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APH warns of potential blue-green algae bloom in Echo Lake

Algae blooms can make humans and animals sick when breathed-in, swallowed or touched
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Algoma Public Health and the Ministry of Environment, Conservation and Parks have issued a warning about a potential blue-green algae bloom in Echo Lake.

Some types of blue-green algae blooms produce toxins that can make people and animals sick.

APH advises people to avoid use of the water for drinking, cooking or recreation and to avoid eating fish caught in the affected water.

The press release included below provides more information:

Algoma Public Health, in consultation with the Ministry of the Environment, Conservation and Parks is advising residents and visitors of a potential blue-green algae bloom in Echo Lake in Garden River First Nation and Kehoe Township. Blue-green algae blooms have been confirmed in this lake in the past.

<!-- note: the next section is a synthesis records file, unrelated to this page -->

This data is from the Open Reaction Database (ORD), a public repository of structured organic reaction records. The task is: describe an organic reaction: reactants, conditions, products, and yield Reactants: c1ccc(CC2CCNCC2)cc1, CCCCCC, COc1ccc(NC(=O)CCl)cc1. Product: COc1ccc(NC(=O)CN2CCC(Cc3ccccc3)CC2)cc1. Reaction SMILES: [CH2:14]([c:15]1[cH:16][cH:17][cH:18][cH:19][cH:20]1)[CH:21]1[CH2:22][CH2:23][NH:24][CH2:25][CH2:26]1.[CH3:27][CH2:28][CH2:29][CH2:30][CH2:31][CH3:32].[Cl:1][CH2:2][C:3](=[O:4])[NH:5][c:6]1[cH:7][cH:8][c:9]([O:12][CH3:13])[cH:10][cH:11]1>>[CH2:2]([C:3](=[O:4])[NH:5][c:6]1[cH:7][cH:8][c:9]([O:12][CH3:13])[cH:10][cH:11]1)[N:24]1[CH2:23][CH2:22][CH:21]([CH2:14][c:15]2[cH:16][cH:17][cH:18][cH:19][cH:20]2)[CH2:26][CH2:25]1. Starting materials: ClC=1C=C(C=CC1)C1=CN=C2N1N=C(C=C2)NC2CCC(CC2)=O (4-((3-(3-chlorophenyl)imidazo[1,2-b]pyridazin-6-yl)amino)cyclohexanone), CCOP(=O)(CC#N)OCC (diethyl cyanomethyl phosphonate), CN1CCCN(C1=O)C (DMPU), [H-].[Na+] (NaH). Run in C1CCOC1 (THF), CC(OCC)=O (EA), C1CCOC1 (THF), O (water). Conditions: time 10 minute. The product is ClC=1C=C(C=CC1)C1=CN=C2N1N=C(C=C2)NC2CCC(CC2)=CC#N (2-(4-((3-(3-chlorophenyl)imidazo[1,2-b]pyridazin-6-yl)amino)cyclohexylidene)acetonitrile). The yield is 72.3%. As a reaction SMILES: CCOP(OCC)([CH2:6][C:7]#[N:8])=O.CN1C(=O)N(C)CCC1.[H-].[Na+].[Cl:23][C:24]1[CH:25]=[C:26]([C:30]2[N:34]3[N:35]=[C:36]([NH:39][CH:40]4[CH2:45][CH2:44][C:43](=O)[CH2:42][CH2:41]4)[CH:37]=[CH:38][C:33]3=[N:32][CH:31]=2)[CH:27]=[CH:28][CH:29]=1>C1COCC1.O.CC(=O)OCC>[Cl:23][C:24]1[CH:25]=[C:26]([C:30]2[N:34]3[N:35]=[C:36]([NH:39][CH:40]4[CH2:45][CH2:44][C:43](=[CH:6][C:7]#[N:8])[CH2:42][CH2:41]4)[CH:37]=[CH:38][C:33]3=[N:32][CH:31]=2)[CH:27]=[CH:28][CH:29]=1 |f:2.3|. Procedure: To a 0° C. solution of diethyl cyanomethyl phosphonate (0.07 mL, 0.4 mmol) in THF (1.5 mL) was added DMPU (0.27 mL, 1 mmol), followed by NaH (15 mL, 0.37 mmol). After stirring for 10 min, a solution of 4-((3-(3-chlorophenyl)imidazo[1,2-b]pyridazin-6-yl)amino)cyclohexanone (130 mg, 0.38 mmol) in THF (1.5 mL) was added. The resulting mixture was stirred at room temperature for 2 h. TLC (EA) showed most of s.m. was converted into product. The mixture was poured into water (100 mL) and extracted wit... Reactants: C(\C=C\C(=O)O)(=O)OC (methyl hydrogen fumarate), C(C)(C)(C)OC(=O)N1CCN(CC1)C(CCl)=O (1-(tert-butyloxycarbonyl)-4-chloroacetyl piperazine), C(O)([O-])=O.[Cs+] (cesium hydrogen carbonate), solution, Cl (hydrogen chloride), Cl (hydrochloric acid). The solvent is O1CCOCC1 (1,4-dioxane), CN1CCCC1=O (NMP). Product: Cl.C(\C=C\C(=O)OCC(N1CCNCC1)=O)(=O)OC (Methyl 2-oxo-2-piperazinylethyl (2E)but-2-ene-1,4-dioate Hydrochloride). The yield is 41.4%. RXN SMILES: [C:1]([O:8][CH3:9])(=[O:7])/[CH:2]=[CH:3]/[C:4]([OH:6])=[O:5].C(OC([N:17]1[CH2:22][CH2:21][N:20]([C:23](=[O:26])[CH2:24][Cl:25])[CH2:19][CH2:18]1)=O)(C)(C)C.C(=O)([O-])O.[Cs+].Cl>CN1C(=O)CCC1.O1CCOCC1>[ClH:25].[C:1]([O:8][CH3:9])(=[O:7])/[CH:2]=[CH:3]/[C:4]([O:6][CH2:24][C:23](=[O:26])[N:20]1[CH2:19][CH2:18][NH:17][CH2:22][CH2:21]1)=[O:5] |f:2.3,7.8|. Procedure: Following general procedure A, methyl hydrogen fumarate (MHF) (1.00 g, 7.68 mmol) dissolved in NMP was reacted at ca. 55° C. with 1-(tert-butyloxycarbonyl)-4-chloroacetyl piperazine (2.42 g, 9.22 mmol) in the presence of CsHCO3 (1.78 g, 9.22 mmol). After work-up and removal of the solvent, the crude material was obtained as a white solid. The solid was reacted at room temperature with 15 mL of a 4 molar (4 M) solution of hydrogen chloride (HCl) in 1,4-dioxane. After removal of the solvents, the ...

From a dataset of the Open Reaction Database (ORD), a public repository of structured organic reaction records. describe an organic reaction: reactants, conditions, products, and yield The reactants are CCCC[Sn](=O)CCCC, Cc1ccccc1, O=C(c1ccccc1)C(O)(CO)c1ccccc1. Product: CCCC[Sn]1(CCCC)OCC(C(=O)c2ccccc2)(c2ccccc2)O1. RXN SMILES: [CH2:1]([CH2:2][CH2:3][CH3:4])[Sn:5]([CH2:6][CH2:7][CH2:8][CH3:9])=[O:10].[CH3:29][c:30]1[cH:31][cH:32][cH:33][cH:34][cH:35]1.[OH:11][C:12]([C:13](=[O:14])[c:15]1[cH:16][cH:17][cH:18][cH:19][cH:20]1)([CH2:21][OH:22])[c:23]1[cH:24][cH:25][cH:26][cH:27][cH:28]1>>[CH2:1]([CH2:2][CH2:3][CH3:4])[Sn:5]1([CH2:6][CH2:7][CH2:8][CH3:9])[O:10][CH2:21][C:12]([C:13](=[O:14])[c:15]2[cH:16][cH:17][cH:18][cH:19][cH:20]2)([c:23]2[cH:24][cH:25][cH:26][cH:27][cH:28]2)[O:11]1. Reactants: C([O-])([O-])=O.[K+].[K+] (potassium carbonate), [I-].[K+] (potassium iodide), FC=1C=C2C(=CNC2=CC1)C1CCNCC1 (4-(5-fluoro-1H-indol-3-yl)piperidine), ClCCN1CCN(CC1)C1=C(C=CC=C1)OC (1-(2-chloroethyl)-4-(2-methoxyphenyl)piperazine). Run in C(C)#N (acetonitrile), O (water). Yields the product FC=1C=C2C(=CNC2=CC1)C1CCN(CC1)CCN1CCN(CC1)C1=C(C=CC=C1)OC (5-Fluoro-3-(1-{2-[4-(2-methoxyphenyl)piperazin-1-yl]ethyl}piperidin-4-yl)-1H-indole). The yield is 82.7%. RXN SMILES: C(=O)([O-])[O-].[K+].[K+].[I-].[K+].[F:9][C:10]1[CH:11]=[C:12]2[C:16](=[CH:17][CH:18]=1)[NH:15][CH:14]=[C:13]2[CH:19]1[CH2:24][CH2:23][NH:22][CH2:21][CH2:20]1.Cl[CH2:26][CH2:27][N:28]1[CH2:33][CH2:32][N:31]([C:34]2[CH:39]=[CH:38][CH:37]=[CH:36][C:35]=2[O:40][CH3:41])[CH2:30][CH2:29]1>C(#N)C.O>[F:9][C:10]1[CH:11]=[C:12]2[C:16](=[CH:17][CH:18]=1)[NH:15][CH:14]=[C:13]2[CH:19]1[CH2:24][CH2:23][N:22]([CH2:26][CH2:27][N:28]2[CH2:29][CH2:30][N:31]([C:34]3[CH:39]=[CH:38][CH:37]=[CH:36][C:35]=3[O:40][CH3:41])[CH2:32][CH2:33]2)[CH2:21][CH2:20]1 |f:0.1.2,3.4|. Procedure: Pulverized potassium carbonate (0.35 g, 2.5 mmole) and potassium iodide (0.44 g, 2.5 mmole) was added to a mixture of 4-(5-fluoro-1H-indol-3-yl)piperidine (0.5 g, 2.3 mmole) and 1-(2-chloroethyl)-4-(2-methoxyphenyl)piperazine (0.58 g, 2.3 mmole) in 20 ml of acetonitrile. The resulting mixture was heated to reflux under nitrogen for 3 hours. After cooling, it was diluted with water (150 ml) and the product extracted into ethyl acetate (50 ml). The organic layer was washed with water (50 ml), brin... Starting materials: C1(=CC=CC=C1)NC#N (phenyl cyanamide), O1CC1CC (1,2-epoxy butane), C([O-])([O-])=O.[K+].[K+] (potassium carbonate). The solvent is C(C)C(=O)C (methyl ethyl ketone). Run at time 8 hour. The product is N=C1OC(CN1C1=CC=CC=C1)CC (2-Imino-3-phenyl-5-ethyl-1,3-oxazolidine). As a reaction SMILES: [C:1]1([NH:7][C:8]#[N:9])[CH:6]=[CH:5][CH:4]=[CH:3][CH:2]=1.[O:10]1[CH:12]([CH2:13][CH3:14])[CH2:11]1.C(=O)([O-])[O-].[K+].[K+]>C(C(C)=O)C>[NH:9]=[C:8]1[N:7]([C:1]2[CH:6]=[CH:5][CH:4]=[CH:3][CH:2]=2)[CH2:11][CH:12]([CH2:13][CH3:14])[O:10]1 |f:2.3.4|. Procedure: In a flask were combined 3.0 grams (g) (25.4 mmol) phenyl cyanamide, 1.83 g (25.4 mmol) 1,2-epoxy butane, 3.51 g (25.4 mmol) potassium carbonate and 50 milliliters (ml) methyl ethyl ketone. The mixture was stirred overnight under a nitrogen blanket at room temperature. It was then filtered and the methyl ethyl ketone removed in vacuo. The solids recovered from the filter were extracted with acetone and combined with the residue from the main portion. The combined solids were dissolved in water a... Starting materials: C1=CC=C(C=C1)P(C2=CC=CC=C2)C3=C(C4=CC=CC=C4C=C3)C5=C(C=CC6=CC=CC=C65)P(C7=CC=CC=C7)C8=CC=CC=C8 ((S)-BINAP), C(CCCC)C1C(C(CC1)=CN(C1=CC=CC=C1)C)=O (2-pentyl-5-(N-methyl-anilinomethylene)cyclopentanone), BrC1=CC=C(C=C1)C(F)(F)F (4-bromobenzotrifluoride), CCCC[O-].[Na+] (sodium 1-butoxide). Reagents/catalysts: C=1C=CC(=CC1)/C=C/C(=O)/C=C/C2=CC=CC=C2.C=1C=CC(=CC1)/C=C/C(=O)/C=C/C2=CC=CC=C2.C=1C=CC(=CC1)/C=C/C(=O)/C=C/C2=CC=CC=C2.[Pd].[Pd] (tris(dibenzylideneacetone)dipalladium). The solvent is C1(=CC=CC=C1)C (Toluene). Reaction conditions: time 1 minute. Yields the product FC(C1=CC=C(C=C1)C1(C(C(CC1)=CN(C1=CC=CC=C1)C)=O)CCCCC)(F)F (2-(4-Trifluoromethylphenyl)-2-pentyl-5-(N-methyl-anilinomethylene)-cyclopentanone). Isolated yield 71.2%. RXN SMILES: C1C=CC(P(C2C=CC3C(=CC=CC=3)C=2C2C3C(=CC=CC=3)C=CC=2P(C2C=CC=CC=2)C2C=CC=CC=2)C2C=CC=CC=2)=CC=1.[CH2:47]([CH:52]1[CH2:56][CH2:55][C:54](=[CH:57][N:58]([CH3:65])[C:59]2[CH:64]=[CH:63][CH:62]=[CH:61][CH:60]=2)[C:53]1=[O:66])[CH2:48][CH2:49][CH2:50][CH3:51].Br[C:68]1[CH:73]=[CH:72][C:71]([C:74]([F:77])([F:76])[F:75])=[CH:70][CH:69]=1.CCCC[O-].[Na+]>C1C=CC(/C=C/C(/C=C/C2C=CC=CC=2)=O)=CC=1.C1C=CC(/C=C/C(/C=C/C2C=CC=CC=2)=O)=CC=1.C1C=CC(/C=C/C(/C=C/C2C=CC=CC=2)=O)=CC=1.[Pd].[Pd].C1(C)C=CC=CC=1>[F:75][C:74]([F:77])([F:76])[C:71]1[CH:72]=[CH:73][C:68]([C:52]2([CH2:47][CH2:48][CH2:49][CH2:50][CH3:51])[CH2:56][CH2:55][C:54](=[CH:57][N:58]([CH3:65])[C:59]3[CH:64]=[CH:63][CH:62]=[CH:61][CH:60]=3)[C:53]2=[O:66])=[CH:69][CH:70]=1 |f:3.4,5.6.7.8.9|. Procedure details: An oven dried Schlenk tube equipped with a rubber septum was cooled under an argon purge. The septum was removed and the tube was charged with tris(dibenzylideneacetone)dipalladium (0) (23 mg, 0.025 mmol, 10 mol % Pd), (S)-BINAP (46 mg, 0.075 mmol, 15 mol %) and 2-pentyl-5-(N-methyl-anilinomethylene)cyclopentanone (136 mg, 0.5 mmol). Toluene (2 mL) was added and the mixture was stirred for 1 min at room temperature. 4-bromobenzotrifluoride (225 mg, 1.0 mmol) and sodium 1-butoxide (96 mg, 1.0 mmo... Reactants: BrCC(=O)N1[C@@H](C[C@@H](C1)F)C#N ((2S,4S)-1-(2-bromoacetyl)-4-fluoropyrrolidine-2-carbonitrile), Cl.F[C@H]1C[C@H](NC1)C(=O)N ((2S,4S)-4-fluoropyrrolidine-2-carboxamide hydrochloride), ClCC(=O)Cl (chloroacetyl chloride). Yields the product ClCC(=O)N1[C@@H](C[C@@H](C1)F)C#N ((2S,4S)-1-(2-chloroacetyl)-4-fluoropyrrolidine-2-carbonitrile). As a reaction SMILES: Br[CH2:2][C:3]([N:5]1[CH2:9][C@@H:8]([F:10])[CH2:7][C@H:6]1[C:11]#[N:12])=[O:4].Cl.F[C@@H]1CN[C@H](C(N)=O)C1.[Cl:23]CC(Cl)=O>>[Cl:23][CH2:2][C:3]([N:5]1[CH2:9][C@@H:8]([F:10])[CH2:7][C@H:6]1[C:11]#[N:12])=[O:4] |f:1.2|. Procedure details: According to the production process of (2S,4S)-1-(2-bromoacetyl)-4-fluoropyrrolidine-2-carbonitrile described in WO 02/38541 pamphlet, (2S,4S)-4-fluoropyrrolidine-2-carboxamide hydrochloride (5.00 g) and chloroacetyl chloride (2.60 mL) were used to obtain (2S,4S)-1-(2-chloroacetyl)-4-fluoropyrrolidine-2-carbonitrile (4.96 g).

Blue-green algae are naturally found in freshwater lakes. They are often present in low numbers and barely visible. When conditions are right, they can increase in numbers to form a scum called a bloom.

“Not all blooms are harmful but some types of blue-green algae produce toxins that can make humans and animals sick when breathed-in, swallowed or touched,” says Blair Shaw, a public health inspector with Algoma Public Health. “Symptoms may include vomiting, fever, diarrhea, and abdominal cramps or skin, eyes, nose and throat irritation.”

As a precautionary measure, when a bloom is visible, Algoma Public Health recommends that residents:

* Do not use the water for recreational activities such as swimming or water skiing
* Do not drink the water or use it for food preparation
* Use alternative safe water sources such as bottled or municipally treated water. Residential water treatment devices cannot remove the toxins. Boiling or adding bleach to the water increases the amount of toxins and does not make it safe to use.
* Do not bath or shower in the water
* Do not let pets or livestock use the water for drinking or wading
* Do not eat the liver, kidneys or other organs of fish caught in the water

Learn more about what you can do to reduce conditions for the growth of blue-green algae.